March 10, 2008

DTQ: Mister Rogers Merchandise?

Posting may be a little light today. Not pointing any fingers, not playing the blame game, but someone scheduled the kid's hearing test for the first day his wife went back to work. Hopefully, my mom can check out the Bubble trade show before the Federer/Sampras match tonight.

In the mean time, I'd love to hear what people think about the idea of Mister Rogers merchandise. Is it possible? Is it a desperately needed antidote to Sesame Street licensing overkill? Is it in need of help? Or is it blasphemy?

Check out some of the current offerings, and weigh in below.


I wouldn't use the word 'blasphemy', but it does seem antithetical to the Mister Rogers ethos. I wonder if there's more they could do to package and market DVDs of the show? That's the strongest product they have, after all.

I was thrilled to find "What do you do with the anger that you feel" on Netflix, but my Elmo-addled toddler was never very interested in it. I may try again with another Mister Rogers title in a few months.

I mostly agree with Jack's comment on your previous posting; the value of 'da 'hood was never the puppets or ancillary characters, but rather the man himself. For merchandising that value, I can't see doing plush dolls and puppets replicons, but rather other items that reflect Mr. Rogers' ethos.

So, sure, DVD sets of the show might be neat, though I think they're a hard sell. But what about videos like those Stage Fright made? I was trying to get James Durst to rerelease one of his on DVD, but there were several in that catalog of a similar gentle, human, pace. That would seem a logical extension of the different "field trips" Mr. Rogers took us on.

The stuff marketed for our kids is just toxic, Sesame Street included. You're right; Mr. Rogers' values would be a good antidote.

["items that reflect Mr Rogers' ethos," well said. -ed.]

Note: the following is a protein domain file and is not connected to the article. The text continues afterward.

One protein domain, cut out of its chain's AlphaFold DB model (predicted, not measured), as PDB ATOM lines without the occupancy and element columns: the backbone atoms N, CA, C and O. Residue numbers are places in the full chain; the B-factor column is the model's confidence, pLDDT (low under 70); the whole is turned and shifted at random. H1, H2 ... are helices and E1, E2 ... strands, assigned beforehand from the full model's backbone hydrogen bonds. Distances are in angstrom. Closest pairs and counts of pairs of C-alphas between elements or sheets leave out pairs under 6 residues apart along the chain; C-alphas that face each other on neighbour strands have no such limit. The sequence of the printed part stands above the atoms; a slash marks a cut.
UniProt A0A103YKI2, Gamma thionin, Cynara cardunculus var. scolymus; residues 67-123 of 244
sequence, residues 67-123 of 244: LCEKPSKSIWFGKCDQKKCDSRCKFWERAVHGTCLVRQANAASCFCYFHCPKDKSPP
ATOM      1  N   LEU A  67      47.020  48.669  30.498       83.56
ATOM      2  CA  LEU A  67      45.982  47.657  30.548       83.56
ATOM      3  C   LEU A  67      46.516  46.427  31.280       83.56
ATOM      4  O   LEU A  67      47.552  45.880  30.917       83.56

I don't disagree about the lack of merch but living in Pittsburgh, I see evidence of Mister Rogers everywhere. The local children's museum has a "neighborhood" complete with replicas of King Friday's castle, the tree that housed Henrietta Pussycat and X the Owl's homes, Mister Rogers' window seat and moving trolley, and his closet that invites you to try on a cardigan as you enter. An amusement park nearby, Idlewild, has a neighborhood as well. Hedda Sharapan, Joanne Rogers, and David Newell frequently appear at community events and a statute of Fred Rogers is planned for the city's North Shore. My parents even gave me the Holgate trolley as a college graduation present because Fred Rogers was commencement speaker. (And yes, it was a little mindblowing to hear Mister Rogers speak about genocide and war in the same voice in which he spoke about not going down the bathtub drain.)

I guess my point is that in Pittsburgh, at least, the Fred Rogers legacy is powerful but it's more about how parents can communicate with their children than about how they can expose them to the show. Bobbini and the previous posters are right. I grew up in the 1970s and the thing is that Mister Rogers never had merch. I remember attending Sesame Street ice shows and wearing (awful!) Sesame Street clothing but treasuring the single Mister Rogers book I had. If I remember correctly, the book was a giveaway from a local business because Mister Rogers wanted all children--not just the ones with well-heeled parents--to like themselves exactly as they were.

My son is not yet two so I have no idea if he'll love watching Mister Rogers episodes as I did but I'd recommend buying the kid a board book from the Family Communications site, Trolley Visit to Make-Believe, and then settling down with the limited number of DVDs available. Where else can you find children's shows without quick-cut editing? Then, I'd suggest writing to Family Communications to urge the release of more DVDs. Oh, do all the kids in MY neighborhood have the hand puppets? Yes, they do, neighbor!

On a final note, Won't You Be My Neighbor Days start this Saturday, March 15 and everyone is asked to wear a sweater on March 20, which would have been Mister Rogers' 80th birthday. So Family Communications COULD have more and better merch, but they clearly are doing something right.

[very interesting, the local angle. I'm just barely too young to have much memory of local kids TV shows, but that kind of community presence reminds me of it. -ed.]

Of course you realize that by pushing Mr. Rogers on another generation, we're just going to make all our kids have a false sense of entitlement.

Or so the WSJ would have you believe...

Of course if you're REALLY a Mr. Rogers fan, you could always do as Joybubbles did and go watch every single episode at the University of Pittsburgh.

[Joybubbles RIP -ed.]

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